Thus far the visit to NY for AES has been way busier than I expected, which is nice in a way since I always find business trips a bit weird when I have too much free time. They’re sort of like a break but you’re on the clock so you don’t ever really relax and away from all your normal break time activities.
The panels for AES basically go from 09:00-18:00 or so non-stop, so by the time I’m done it’s been a long day and it’s too dark this time of year to take a lot of photos with the gear I brought for the trip.
But I had a very curious experience, I decided to grab some take out for dinner on my way back to the hotel since I skipped lunch. When I went to pay, the sweet young woman at the counter apologized quite profusely to me because she didn’t have any singles for change. I thought she was going to give me a fist full of quarters, but instead she handed me four of these mythical Sacagawea coins that Americans seem to loathe so much! I almost felt the need to explain to her why $1 coins are better than bills and that it was no problem, but I decided it wasn’t the time or place in the end.
Coming from the land of the Loonie it was one of those weird little cultural reminders that even though the US is almost Canada in many ways, it’s also strangely different.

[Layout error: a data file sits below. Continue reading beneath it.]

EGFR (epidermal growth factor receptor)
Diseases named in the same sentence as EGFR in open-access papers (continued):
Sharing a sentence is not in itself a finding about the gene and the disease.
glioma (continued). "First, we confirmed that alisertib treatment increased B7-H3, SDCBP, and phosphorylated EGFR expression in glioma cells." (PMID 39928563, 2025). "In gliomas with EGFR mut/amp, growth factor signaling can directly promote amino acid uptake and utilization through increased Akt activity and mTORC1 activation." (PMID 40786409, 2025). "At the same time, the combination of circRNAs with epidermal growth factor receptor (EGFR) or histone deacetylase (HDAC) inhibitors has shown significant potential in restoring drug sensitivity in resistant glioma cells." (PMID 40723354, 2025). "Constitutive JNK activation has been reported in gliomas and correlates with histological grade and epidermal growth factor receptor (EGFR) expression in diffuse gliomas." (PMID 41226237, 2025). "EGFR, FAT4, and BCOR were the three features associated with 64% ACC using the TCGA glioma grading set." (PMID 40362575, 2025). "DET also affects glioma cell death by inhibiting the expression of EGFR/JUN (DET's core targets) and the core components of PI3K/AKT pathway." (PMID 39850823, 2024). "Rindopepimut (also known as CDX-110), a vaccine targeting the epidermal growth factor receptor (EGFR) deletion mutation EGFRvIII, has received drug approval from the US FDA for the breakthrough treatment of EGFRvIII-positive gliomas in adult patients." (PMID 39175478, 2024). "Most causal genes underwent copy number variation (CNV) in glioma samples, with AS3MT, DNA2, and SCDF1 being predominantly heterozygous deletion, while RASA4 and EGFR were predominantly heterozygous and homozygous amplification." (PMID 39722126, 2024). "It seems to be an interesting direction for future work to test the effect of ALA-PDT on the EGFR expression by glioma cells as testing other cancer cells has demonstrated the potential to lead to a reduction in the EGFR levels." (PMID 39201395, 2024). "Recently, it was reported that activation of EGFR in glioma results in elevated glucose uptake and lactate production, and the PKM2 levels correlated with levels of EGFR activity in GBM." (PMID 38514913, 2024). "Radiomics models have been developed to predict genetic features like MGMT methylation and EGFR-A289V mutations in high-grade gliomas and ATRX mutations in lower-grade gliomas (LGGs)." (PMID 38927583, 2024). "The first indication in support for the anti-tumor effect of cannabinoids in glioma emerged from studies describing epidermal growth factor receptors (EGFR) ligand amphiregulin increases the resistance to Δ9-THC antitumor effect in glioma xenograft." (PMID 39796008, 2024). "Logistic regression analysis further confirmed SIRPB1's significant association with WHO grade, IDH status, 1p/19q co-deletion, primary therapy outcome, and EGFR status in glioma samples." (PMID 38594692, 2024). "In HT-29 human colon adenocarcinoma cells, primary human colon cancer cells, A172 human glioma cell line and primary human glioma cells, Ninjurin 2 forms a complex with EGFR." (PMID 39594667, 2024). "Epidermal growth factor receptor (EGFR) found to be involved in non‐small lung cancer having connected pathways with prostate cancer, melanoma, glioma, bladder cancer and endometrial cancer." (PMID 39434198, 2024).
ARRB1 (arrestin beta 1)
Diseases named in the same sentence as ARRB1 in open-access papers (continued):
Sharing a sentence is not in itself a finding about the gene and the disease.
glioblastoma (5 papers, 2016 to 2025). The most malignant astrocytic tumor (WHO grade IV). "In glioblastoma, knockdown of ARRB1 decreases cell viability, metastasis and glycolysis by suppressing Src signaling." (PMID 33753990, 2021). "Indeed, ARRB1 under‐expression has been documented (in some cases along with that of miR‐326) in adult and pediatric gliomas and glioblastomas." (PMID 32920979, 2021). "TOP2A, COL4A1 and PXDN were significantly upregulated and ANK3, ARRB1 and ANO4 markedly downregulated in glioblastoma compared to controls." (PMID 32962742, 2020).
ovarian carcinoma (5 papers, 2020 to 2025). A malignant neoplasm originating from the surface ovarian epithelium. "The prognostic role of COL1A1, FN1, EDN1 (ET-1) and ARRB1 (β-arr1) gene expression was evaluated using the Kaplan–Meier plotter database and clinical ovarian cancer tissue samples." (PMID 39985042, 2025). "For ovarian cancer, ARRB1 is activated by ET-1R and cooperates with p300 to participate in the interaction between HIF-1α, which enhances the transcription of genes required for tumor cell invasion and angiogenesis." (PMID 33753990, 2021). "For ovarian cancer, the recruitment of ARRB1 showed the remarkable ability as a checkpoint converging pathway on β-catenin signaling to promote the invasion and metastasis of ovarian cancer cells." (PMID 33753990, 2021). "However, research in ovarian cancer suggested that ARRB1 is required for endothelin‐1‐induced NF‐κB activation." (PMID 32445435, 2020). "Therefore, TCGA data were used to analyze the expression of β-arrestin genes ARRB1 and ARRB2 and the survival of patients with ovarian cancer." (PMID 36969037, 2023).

Then I walked out of the store and the bag my food was in broke and landed on the sidewalk. But that’s a different story and far less entertaining…
I just got on the new Union Pearson Express for the first time and am off to New York for the first time in almost a decade.
Unfortunately it’s for work, but I packed my camera and I’m hoping I can take some time to shoot a few photos and maybe grab a nice bite to eat somewhere. My brother the chef has been filling my taste buds with fancy ideas of fun places to go!
I received notification that the Let’s Encrypt closed beta has started yesterday. As of this morning this domain is now running using the beta version of the client and service.
It’s looking pretty good so far, it’s a bit wonky to integrate with a site that is already running with HSTS since I don’t have a web server listening on port 80. (This is required for the verification step of certificate generation.) But thankfully the client comes bundled with a standalone webserver you can run to complete the setup.
The certs only last for 90 days (by design) and I’ll be interested to see how painful or painless the cert regeneration will be when the time comes, but otherwise it was trivial to get all of the other features I use up and running.
As a follow up to my previous post about Steve Paikin, The Agenda had a great election wrap-up show with excellent guests. Well worth the watch if you’re interested in the inside game of federal politics.